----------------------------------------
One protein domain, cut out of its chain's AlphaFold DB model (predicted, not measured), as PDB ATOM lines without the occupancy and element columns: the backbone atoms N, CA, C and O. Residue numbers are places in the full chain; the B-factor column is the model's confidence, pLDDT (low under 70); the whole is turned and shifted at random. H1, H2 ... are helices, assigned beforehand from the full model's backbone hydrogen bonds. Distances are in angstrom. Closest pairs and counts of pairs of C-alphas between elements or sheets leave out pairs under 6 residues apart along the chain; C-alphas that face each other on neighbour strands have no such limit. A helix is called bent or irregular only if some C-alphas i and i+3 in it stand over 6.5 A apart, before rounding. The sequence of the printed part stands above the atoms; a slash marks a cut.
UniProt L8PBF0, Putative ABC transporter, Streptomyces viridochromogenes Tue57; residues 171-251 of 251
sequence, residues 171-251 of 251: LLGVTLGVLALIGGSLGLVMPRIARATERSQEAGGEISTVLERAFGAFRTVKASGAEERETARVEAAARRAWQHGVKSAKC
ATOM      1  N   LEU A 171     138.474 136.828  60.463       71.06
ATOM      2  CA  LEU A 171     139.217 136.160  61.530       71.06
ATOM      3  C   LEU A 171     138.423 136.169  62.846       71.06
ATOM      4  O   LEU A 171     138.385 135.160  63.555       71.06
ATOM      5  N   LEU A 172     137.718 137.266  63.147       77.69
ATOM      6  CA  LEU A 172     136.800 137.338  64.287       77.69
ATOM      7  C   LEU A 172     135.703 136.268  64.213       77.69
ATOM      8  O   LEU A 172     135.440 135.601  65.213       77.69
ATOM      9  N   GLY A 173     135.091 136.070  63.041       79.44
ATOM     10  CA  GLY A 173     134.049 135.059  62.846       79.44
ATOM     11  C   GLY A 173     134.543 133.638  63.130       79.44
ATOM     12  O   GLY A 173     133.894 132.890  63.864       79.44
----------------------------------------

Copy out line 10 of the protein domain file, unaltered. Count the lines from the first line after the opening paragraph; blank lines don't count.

ATOM      8  O   LEU A 172     135.440 135.601  65.213       77.69